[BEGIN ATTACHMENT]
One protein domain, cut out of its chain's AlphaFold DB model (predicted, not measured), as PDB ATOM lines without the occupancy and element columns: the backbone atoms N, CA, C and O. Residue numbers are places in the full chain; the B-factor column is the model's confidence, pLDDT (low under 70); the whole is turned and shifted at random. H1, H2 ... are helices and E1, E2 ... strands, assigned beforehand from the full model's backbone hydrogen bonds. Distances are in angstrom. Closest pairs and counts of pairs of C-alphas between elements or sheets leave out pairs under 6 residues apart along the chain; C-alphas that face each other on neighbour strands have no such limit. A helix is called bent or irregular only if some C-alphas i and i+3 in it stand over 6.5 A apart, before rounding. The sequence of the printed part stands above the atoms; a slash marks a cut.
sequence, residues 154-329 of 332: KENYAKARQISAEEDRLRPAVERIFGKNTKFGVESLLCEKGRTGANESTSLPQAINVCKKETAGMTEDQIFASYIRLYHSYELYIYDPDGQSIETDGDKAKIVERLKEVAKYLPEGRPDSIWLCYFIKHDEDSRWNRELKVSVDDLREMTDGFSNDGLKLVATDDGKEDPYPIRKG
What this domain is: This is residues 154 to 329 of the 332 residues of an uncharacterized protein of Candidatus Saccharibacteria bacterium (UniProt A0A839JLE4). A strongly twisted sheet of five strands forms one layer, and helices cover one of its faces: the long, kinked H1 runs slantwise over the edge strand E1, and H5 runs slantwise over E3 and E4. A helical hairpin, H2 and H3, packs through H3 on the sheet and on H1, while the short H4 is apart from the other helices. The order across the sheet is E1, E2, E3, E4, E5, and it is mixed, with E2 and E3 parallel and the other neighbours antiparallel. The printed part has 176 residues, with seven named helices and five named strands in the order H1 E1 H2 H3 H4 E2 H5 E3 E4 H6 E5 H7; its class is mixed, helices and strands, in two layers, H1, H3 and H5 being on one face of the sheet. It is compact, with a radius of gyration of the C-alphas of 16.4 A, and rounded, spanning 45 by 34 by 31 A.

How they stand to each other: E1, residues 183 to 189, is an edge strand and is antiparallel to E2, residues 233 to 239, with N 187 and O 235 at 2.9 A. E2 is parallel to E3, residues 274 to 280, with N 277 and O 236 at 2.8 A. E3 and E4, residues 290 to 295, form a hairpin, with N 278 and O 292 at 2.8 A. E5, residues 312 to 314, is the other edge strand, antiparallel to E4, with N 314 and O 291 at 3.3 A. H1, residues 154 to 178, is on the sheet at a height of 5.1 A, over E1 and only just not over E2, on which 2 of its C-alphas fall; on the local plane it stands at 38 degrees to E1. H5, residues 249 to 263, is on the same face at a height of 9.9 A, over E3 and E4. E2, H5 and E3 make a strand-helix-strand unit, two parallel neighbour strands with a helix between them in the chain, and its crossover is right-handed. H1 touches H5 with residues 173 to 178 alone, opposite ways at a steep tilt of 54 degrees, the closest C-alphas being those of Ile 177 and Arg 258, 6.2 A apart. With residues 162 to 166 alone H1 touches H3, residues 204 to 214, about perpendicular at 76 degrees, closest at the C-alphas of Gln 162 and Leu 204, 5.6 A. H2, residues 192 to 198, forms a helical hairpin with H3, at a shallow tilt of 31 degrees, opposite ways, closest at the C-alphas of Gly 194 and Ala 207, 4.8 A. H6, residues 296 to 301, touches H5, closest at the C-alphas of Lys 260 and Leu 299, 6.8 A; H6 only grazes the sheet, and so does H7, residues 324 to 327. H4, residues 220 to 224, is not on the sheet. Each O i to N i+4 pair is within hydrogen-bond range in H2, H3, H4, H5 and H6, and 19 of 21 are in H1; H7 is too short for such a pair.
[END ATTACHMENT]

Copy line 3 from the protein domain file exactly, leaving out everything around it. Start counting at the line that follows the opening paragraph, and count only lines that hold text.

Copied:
How they stand to each other: E1, residues 183 to 189, is an edge strand and is antiparallel to E2, residues 233 to 239, with N 187 and O 235 at 2.9 A. E2 is parallel to E3, residues 274 to 280, with N 277 and O 236 at 2.8 A. E3 and E4, residues 290 to 295, form a hairpin, with N 278 and O 292 at 2.8 A. E5, residues 312 to 314, is the other edge strand, antiparallel to E4, with N 314 and O 291 at 3.3 A. H1, residues 154 to 178, is on the sheet at a height of 5.1 A, over E1 and only just not over E2, on which 2 of its C-alphas fall; on the local plane it stands at 38 degrees to E1. H5, residues 249 to 263, is on the same face at a height of 9.9 A, over E3 and E4. E2, H5 and E3 make a strand-helix-strand unit, two parallel neighbour strands with a helix between them in the chain, and its crossover is right-handed. H1 touches H5 with residues 173 to 178 alone, opposite ways at a steep tilt of 54 degrees, the closest C-alphas being those of Ile 177 and Arg 258, 6.2 A apart. With residues 162 to 166 alone H1 touches H3, residues 204 to 214, about perpendicular at 76 degrees, closest at the C-alphas of Gln 162 and Leu 204, 5.6 A. H2, residues 192 to 198, forms a helical hairpin with H3, at a shallow tilt of 31 degrees, opposite ways, closest at the C-alphas of Gly 194 and Ala 207, 4.8 A. H6, residues 296 to 301, touches H5, closest at the C-alphas of Lys 260 and Leu 299, 6.8 A; H6 only grazes the sheet, and so does H7, residues 324 to 327. H4, residues 220 to 224, is not on the sheet. Each O i to N i+4 pair is within hydrogen-bond range in H2, H3, H4, H5 and H6, and 19 of 21 are in H1; H7 is too short for such a pair.